Living by the Todd Family Motto: "It behooves us to live."
Tag: A to Z Challenge 2013
Howdy. I'm Matt Todd. My wife and I have four kids and a dog,. I'm passionate about orphan care. I'm a die-hard fan of the Evansville Aces, the Indiana Hoosiers, and Star Wars. I'm trying to live life by the Todd family motto: "It behooves us to live!"
Of course X is for x-wing. If you’ve read this blog for any amount of time, you shouldn’t be surprised by this at all. What else could X be for? X-Men? I guess. X-ray? Maybe. Xylophone? A cop-out. If any letter is perfectly combined with any word, it’s X with -wing. X always has been and always will be for x-wing. Unless I do this challenge again next year. Then I’ll have to pick another word for X because using x-wing again would be cheating. Right?
From video games to role-playing, I’ve always chosen to fly an x-wing for the Rebellion. OK…there was that short stint where I was totally engrossed in the TIE Fighter video game experience while in undergrad, but we’ll not dwell on that right now. It was because of the x-wing that I begged my parents to take me to Showbiz Pizza. I didn’t care about the food. I didn’t care about Rock-afire Explosion. All I cared about was climbing into that cockpit and destroying the Death Star again and again and again. This was my favorite game of all time. All. time. I would give practically anything to own one of these machines. I don’t think any other game comes anywhere close to the amazing awesomeness that was the Star Wars arcade game.
As a child, I regularly played Star Wars with Darren, who lived a few houses down from us. We would act out scenes from the movies and even make up our own stories. We would draw out battle plans and brief the other Rebel pilots before going out on our missions. It seems that Wedge was always getting in trouble with us, the commanders, because he wouldn’t pay attention during the briefings. Of course, when it counted, Wedge was always came through as our x-wings engaged in heavy fighting against Imperial TIEs.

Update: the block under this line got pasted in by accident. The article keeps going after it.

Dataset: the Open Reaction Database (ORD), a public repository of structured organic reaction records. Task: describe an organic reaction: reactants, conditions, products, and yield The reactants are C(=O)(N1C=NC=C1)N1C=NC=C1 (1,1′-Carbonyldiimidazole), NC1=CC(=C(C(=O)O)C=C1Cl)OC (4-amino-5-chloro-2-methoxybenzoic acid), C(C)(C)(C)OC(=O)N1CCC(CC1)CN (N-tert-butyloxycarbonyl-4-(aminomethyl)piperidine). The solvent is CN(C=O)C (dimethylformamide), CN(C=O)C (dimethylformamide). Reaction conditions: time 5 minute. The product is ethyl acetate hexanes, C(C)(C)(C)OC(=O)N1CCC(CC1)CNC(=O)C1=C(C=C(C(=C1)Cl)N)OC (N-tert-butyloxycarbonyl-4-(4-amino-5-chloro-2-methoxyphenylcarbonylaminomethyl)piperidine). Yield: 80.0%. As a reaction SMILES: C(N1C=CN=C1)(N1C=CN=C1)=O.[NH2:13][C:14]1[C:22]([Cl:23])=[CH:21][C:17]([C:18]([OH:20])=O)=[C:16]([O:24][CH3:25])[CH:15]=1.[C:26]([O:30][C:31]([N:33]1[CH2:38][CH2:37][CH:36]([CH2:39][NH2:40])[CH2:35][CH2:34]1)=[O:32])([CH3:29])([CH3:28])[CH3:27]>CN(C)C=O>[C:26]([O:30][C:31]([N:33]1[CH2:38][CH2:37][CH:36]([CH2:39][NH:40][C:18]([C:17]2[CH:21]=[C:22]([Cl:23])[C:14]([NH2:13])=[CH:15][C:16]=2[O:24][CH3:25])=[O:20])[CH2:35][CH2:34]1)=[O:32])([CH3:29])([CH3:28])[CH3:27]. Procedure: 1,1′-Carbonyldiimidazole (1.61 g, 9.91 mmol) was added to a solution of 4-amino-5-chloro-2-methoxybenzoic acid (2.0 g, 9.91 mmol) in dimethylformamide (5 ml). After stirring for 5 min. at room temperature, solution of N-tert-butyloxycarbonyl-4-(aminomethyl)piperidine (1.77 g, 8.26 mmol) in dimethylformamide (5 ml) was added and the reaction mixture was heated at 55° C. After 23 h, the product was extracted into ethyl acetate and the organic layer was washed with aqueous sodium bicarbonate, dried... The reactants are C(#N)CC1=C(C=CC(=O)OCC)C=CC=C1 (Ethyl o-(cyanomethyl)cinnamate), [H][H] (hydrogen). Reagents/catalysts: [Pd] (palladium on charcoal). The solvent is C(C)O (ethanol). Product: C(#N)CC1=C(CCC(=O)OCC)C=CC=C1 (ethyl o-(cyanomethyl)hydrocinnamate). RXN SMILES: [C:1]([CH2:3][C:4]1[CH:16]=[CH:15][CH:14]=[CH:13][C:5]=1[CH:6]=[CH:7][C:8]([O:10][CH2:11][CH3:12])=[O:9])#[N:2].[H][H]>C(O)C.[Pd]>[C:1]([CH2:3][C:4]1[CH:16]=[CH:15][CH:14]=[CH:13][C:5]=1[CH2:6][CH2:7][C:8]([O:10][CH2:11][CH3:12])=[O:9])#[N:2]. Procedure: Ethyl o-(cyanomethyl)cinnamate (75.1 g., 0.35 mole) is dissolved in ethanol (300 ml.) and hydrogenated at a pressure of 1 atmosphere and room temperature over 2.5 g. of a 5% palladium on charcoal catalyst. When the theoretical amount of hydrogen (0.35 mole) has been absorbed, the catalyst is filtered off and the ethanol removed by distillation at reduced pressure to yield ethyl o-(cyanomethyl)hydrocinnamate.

When I started high school, our school corporation had an open campus policy. One of the cool things about this was that we could go off campus for lunch. There was a church that was within walking distance to the school. They did some kind of nifty outreach that involved lunch and games (I honestly never went, but I heard some cool things about it). Of course, upperclassmen could drive off to who-knows-where during their lunch hour. Since I was an underclassman when this policy was in place, I was limited in where I could go because I lacked the freedom that comes with a valid driver’s license. Fortunately, some merchants at Washington Square Mall had gone together and paid for a school bus to shuttle students to and from the mall every day.
Genius. Pure genius.
I’m pretty sure we kept some of their food court vendors in business. In the image above, you can see a wall in the background. There used to be a burger joint there. I ate there regularly. In fact, I was such a regular customer that they’d start making my order before I was even at the front of the line:
Student Special with cheese. Large Coke.
It was a cheeseburger and fries with a drink. I know. It’s not the best thing to eat on a regular basis. But it was affordable. And tasty. That wasn’t the only thing I ate, though. I also remember ordering the breadsticks and cheese dip from Noble Roman’s. I still love their breadsticks. So good.
After eating, we usually had some spare time before the bus would take us back to school. Being the non-gamer gamer that I was, my friend Matt K. and I would head over to the arcade and spend the rest of our time (and quarters) playing Cyberball. We were pretty good. In fact, I think we were unstoppable.
Many would try to beat us. Few (if any) could. I tried playing the game on my own a couple of times. I didn’t play nearly as well because the computer-controlled player didn’t do what I knew Matt would’ve done. It was like I was playing with a hand tied behind my back. Or something like that.
My How Things Have Changed
Our school’s campus closed after my Freshman year. While I didn’t like it at the time, I’m pretty sure it was the right decision.
Washington Square Mall has changed a lot since then, too. I can no longer get the student special with cheese and a large Coke because the burger joint is no longer there. Of course, I wouldn’t be able to get my “regular” anymore anyway because I’m no longer a student. But that’s not the point. It seems that a lot of stores that I remember visiting at Washington Square Mall have gone the way of the burger joint – they’re no longer there.